As No Man’s Sky has developed, it’s struggled to balance the appeal of its mystery with the utility that makes it playable. With today’s update, Atlas Rising, it feels like the game has finally struck that balance.
The 1.3 update for No Man’s Sky comes with a lot of changes, small and large. Most exciting among them are a new mission board with randomly generated missions, changes to dog fighting, and—finally—”joint exploration.” It’s not quite multiplayer—you’re only able to interact with up to 16 players, who are represented by balls of light—but it’s a step closer to it. But what I’ve found most interesting so far is the way the game has refined its story and how it shows what’s possible in No Man’s Sky to players.
When I played No Man’s Sky at launch, it was easy to get lost and confused. This was a part of the game’s appeal, in a way: to be able to get so deeply lost in a vast universe. I’d go from planet to planet, just looking for the best sunsets or strangest creatures. Now the game has actual opening missions, as well as ones that span more than one planet and galaxy. I was a little afraid that a more structured game would take away from the joy of exploration, but instead it’s made the game easier to parse. Instead of making goals for myself 100% of the time, I now I have a neat thing to check out in each new galaxy. Many of these introduced me to new gameplay elements. On one planet, I learned how to make antimatter. On the next, I found my first outpost. This guiding hand is sparse enough that I don’t feel pigeonholed towards one way of playing the game but direct enough that I now have a much clearer sense of what to do if I get bored of sunsets. For the even more mysterious additions, like portals, there’s now a in-game guide that will tell you what to do with them when you find them.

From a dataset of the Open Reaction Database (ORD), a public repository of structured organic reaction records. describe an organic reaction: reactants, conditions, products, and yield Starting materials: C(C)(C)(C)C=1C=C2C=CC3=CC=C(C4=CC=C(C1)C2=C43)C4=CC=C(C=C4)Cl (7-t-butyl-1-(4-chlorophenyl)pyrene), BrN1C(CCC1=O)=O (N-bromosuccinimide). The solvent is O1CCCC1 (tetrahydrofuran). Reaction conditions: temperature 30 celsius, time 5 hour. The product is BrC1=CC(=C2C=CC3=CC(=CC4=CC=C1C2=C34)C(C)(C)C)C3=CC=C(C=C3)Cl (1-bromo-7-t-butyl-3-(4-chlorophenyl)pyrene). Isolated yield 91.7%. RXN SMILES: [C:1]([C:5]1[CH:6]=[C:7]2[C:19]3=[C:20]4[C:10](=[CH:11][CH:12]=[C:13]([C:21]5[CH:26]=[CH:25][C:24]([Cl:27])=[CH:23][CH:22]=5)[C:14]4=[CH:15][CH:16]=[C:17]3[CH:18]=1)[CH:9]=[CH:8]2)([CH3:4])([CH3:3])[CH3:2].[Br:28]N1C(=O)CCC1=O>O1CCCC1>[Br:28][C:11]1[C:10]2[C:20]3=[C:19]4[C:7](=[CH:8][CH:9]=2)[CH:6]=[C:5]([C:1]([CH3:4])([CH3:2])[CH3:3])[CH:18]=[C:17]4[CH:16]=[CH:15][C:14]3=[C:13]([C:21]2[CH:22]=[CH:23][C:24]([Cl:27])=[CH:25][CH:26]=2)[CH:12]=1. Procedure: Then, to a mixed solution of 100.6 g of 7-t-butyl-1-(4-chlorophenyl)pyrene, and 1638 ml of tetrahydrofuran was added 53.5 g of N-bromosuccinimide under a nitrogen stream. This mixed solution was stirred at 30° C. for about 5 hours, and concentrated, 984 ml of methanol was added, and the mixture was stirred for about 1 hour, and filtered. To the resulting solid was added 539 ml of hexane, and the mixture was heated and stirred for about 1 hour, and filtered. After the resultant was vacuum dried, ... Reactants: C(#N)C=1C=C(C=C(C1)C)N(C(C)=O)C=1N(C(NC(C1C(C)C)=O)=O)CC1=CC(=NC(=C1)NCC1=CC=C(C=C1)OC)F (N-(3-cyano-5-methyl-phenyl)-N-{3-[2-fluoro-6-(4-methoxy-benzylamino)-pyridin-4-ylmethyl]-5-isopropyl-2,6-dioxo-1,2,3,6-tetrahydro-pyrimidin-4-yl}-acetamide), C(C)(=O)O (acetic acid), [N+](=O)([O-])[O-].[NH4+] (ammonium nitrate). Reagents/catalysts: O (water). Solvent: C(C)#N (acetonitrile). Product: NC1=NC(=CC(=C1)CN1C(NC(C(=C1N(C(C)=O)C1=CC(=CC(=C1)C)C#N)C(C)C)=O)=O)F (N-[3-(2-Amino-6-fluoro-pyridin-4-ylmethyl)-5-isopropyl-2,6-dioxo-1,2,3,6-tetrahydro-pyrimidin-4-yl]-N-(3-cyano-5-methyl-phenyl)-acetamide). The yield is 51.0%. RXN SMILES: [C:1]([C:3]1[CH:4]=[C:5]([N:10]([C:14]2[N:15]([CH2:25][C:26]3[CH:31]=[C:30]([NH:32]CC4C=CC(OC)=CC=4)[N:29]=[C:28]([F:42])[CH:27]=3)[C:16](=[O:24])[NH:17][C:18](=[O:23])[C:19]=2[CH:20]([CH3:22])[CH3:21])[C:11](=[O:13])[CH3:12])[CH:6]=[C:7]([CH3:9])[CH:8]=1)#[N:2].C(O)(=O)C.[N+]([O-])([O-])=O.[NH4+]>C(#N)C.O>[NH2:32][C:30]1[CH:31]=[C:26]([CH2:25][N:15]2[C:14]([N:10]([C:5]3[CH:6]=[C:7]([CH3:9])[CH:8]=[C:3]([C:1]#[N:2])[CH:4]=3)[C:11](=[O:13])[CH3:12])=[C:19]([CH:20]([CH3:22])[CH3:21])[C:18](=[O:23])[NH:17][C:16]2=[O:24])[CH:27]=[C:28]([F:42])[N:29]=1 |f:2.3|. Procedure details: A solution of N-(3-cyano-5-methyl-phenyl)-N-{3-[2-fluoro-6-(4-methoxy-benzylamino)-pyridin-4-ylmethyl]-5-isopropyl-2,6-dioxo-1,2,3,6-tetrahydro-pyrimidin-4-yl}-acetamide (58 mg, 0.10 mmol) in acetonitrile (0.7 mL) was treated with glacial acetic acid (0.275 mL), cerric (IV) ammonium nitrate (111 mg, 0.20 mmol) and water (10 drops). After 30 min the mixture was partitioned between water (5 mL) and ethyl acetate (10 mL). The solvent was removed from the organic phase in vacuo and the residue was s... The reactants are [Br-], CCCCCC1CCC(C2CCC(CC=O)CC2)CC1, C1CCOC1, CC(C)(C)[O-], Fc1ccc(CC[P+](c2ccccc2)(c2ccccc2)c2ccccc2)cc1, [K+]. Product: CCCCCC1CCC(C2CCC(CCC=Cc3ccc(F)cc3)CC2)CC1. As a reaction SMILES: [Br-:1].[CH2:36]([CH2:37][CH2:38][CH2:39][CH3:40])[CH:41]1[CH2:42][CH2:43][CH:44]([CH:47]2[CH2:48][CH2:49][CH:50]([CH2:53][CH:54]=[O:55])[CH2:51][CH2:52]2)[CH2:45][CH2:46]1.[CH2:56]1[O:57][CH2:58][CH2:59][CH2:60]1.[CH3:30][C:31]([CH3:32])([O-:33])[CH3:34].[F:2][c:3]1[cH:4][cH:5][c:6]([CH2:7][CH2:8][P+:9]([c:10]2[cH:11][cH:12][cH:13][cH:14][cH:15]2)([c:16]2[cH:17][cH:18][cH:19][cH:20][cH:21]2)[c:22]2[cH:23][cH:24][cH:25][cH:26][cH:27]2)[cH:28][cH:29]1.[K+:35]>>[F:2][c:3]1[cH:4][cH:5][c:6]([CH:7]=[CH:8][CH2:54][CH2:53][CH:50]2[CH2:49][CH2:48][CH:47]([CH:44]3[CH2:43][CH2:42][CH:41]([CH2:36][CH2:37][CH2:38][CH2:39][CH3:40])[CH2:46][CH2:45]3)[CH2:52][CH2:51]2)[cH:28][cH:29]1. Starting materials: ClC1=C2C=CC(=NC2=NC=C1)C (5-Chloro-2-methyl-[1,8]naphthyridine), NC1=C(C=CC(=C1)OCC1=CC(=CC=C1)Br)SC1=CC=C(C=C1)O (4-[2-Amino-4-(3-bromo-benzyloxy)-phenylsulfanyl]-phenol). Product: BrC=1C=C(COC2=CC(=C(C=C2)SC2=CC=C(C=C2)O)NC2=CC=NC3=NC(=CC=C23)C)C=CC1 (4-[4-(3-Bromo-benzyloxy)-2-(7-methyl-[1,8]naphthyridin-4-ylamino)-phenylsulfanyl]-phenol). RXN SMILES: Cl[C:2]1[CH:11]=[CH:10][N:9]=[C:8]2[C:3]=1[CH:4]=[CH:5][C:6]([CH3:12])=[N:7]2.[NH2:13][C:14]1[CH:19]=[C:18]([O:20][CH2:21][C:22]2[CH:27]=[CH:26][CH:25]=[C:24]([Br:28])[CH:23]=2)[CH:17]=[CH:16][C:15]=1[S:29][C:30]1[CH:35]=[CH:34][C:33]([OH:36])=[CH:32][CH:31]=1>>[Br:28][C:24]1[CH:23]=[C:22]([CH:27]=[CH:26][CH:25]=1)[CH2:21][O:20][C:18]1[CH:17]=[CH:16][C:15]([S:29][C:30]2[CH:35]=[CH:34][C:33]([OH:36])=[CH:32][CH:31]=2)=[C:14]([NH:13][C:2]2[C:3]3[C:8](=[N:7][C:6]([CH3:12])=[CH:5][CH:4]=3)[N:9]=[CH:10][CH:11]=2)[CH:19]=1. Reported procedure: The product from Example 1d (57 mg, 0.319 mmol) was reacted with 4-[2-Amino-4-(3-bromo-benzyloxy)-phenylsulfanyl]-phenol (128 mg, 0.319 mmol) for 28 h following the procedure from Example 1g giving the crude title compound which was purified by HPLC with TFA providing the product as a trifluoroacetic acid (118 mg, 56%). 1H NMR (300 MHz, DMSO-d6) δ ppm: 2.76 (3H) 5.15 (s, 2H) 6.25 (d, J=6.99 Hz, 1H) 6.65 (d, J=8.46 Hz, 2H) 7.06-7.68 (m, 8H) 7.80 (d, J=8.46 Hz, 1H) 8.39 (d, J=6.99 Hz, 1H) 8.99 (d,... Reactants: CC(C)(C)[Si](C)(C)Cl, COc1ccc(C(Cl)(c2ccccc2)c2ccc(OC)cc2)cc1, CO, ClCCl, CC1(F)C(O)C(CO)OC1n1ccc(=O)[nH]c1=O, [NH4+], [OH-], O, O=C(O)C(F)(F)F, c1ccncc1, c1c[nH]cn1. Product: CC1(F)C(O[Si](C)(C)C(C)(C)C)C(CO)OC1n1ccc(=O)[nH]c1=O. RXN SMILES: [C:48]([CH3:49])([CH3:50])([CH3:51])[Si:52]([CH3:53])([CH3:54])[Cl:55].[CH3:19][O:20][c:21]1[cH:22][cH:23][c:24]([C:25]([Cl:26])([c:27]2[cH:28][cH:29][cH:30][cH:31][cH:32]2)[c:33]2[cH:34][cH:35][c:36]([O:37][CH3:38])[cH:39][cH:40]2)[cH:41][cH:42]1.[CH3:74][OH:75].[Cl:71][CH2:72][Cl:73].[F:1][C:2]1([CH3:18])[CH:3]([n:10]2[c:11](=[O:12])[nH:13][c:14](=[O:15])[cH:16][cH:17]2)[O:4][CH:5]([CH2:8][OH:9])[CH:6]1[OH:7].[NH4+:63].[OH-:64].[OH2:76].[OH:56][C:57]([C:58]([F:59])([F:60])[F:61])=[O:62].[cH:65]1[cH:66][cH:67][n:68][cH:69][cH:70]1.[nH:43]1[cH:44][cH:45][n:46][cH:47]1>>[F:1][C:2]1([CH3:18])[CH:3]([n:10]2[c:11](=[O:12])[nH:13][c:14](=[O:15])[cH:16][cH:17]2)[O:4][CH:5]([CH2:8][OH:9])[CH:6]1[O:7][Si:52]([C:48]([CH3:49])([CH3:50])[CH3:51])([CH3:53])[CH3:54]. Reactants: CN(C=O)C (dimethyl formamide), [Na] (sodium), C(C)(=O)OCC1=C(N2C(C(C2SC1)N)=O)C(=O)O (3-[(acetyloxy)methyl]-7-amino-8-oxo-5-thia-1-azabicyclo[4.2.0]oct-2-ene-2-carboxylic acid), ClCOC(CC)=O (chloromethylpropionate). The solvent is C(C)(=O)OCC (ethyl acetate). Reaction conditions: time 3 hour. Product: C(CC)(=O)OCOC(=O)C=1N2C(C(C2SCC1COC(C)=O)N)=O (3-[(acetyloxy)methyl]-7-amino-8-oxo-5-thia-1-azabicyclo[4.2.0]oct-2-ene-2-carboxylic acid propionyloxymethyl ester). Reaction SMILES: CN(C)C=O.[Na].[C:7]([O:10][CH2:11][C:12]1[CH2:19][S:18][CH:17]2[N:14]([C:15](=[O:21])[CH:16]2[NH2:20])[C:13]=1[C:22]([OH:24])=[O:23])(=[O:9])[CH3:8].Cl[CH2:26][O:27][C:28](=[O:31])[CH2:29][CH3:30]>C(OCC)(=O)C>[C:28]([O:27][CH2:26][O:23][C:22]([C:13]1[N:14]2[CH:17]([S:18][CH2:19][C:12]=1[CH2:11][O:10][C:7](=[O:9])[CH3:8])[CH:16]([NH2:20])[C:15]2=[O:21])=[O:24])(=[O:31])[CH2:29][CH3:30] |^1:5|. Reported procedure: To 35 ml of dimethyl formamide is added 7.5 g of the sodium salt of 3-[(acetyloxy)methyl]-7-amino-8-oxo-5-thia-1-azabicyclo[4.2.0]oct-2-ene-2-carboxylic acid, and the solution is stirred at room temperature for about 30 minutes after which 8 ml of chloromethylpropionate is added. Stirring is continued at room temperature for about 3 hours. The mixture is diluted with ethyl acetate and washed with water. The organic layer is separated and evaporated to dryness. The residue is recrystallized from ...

On a sillier note, the terraforming add-on for the multi tool is very amusing. No Man’s Sky has been adding more ways for players to make permanent marks on the world via updates like base sharing and leaving messages for each other, but now you can make a literal mark. If you have the terraforming add-on, you can shoot at the ground using your multi tool and add or destroy terrain. You can use a couple of different textures and adjust the size as well. I’m sure this will have some use for base building, but I just liked getting to indulge in the sci-fi fun of making a huge tower of rock sprout from the ground.
I didn’t have a chance to try out joint exploration or dogfighting, but the maneuverability of the ships has changed a lot. You have way finer control over how ships move, especially on planets, to the degree that I felt like I had to relearn how to fly a ship. I was constantly over turning and flying into rocks, but overall it’s a welcome change. At launch, I’d often ditch my ship in favor of walking; now, using my ship to go to far away landmarks is much more feasible.
When No Man’s Sky first released, I wasn’t really sure what it was, or what it was trying to be, but I found a way to have fun with it. Now I have a better sense of the game’s goals: it’s a survival game with base building and a heavy emphasis on exploration. It’s not revolutionary, but now it’s focused enough that it does all those things very well. This doesn’t mean it’s lost its sense of wonder—there are still views that take my breath away. No Man’s Sky is just easier to play now, and I’m very excited to get lost in it again.